City Paper is not for tourists
If all goes according to plan, Sara Klemm will spend the rest of her life working deep within the U.S. prison system. Not on some highway cleanup crew, mind you, but from home.
Last summer, the University of Maryland senior and five collaborators started the D.C.-area Books to Prisoners project. Their mission: to find a way to distribute books to a growing and largely ignored group of people whose literacy rate stands at around 60 percent. To pull it off, they’ll have to dodge budget cuts and radical reductions in prisoners’ rights, and then persuade an increasingly fed-up society to fund their efforts. Talk about mission impossible.
The D.C. Books to Prisoners project began underground, in member Caleb Downin’s book-filled basement. After a few meetings and a couple of conversations with like-minded prisoners’ rights groups, Klemm, Downin, Chris Tabellario, Peter Cerutti, Pat Cranston, and Colleen Greenwood set out to supplement existing prison libraries. “Unfortunately,” says Klemm, “there aren’t many.”
Undaunted, Klemm & Co. placed ads in prison legal journals, hoping to hear back from the prisoners themselves. A few weeks later, replies flooded their post office box. More than 100 inmates wrote in from across the country asking for books. Pleased but a little overwhelmed, the members of the Books to Prisoners project sent forth their first mass mailing.
But postage isn’t free. Klemm’s organization had thus far been squeaking by on a fistful of dollars raised by a series of benefit rock shows in late summer. With money drying up and orders coming in, rock again came to the rescue. Two Fridays ago, despite the cold, local acts Q and not U and the Most Secret Method helped raise almost $1,000—enough to keep Books to Prisoners running while its principals begin the long process of searching for grants.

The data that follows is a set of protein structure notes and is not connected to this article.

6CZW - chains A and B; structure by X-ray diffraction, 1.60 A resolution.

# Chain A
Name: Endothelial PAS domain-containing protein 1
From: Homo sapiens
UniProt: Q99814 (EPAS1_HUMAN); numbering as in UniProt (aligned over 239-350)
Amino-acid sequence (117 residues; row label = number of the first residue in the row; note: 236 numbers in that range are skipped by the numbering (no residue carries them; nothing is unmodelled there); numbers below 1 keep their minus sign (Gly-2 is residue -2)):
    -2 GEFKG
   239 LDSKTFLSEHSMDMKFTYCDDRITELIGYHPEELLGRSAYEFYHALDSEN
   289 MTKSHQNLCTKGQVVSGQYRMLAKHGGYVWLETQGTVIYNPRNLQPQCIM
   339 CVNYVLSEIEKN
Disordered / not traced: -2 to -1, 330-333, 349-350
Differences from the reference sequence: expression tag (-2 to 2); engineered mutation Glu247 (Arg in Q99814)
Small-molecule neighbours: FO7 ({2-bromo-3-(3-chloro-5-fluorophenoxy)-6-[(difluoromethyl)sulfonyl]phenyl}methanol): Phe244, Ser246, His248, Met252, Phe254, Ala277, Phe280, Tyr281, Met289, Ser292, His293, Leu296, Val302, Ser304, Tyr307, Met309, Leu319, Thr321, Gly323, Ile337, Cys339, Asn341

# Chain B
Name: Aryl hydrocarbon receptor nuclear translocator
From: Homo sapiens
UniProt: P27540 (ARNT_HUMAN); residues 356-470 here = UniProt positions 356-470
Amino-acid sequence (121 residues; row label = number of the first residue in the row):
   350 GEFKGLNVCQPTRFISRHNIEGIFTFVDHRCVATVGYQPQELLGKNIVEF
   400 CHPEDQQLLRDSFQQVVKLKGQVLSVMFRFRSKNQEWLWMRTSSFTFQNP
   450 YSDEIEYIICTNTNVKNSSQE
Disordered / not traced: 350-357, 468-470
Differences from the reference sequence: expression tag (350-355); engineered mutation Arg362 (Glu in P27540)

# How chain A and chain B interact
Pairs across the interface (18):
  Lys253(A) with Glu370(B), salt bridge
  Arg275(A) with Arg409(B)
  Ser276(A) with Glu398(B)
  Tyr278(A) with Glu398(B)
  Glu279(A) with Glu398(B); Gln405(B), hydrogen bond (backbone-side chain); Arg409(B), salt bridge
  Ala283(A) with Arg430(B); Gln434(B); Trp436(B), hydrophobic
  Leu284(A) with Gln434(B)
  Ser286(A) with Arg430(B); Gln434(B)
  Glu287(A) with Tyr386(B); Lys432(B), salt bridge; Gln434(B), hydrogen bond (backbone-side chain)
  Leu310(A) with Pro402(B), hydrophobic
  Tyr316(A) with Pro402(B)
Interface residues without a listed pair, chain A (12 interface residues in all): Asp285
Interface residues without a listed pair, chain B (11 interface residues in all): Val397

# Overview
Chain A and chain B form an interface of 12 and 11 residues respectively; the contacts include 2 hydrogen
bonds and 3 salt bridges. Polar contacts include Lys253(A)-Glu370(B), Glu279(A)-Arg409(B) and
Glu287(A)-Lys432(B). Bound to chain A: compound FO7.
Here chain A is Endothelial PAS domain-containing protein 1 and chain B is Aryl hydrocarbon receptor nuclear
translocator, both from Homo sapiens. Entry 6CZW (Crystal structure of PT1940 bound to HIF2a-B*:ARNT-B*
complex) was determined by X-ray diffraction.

Money won’t come easily, but the obstacles are part of providing what the Books to Prisoners project’s members view as a service to the community. “It makes sense to educate prisoners,” says Klemm. “Something like 95 percent are gonna get out someday.”—Mike Kanin
Put Up Your Duke
Long before the Harlem Renaissance, D.C.’s U Street NW corridor was known as the “Black Broadway.” Jazz artists like Louis Armstrong, Ella Fitzgerald, and Pearl Bailey packed the Howard Theatre when the buzz at the Apollo Theatre was a mere whisper.
Hometown boy Edward Kennedy “Duke” Ellington wandered the streets around Shaw, charming the ladies with his handsome mug and debonair style of dress. Washington was Duke’s town. So intertwined was the city’s black renaissance with Ellington’s life that journalist Hedrick Smith has used the jazz legend’s story to tell the story of black Washington.
Duke Ellington’s Washington, a one-hour documentary chronicling the rise and fall of the U Street corridor, features a series of archival footage, folksy anecdotes, and PBS-style historians. It also celebrates U Street’s revival—at times, perhaps, a bit too optimistically.
Smith, who’s won just about every journalism award available, from the Pulitzer to the du Pont, spent much of his career producing stories about Russia and taking his turn as a talking head on the political roundup Washington Week in Review. Having served the outside world well, he figured it might be time to look at local culture.
“I realized I didn’t know my own community,” he says. “Part of being a reporter is learning. For me, this is about an insight into another society—it’s not where I live, but I still need to know about it.”
Familiar landmarks like Ben’s Chili Bowl and the Lincoln Theatre form the backdrop for Smith’s narrative. Pensioners dispense war stories about Shaw when it was called “Uptown,” and giddy grannies recall the Duke’s sexual energy on stage.
“There was a great African-American community in D.C.,” Hedrick says, “[producing] a flow of talent that really enriched the nation.”
He used Ellington’s life to tell the story because of the musician’s mythical aura. “Duke Ellington epitomizes the style and elegance of the African-American community that many people aren’t familiar with. And he is accessible. People can identify with where he played his first gig, what school he went to, and, of course, his music.”
Duke Ellington’s Washington airs Monday evening on WETA at 9 p.m.